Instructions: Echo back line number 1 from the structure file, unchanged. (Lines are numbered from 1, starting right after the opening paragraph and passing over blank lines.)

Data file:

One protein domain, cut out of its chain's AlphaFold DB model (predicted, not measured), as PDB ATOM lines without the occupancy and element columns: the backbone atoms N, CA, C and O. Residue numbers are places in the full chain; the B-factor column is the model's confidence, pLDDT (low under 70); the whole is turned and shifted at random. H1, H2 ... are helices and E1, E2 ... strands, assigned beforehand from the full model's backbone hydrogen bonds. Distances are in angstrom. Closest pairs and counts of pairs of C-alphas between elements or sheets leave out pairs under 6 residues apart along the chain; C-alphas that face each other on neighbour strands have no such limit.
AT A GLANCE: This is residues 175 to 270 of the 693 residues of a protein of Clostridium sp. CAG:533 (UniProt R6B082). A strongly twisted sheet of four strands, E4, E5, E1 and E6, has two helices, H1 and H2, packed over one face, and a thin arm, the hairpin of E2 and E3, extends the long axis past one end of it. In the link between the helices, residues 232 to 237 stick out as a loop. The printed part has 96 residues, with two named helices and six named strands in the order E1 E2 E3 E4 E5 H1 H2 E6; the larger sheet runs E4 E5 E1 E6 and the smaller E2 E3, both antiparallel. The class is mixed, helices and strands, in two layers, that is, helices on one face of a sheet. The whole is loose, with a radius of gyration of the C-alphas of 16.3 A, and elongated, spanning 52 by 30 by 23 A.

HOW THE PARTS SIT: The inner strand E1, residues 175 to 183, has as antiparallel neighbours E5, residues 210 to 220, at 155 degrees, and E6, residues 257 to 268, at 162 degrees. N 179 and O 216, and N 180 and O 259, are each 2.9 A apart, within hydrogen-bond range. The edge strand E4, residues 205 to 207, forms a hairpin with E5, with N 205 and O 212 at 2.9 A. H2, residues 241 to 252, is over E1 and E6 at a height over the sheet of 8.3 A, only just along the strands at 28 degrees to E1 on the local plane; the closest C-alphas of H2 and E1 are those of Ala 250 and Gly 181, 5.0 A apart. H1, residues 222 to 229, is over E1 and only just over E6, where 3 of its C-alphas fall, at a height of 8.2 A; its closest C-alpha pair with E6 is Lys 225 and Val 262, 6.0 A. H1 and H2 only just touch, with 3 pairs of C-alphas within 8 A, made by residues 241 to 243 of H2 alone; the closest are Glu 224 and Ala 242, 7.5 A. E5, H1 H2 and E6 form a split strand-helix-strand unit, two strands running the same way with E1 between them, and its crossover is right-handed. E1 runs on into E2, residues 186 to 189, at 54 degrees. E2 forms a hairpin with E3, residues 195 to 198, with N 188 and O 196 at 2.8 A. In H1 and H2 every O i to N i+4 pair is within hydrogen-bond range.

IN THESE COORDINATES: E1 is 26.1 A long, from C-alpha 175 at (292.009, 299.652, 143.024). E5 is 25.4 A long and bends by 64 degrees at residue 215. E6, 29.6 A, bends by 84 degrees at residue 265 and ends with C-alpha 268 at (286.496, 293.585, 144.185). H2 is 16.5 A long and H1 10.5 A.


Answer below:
AT A GLANCE: This is residues 175 to 270 of the 693 residues of a protein of Clostridium sp. CAG:533 (UniProt R6B082). A strongly twisted sheet of four strands, E4, E5, E1 and E6, has two helices, H1 and H2, packed over one face, and a thin arm, the hairpin of E2 and E3, extends the long axis past one end of it. In the link between the helices, residues 232 to 237 stick out as a loop. The printed part has 96 residues, with two named helices and six named strands in the order E1 E2 E3 E4 E5 H1 H2 E6; the larger sheet runs E4 E5 E1 E6 and the smaller E2 E3, both antiparallel. The class is mixed, helices and strands, in two layers, that is, helices on one face of a sheet. The whole is loose, with a radius of gyration of the C-alphas of 16.3 A, and elongated, spanning 52 by 30 by 23 A.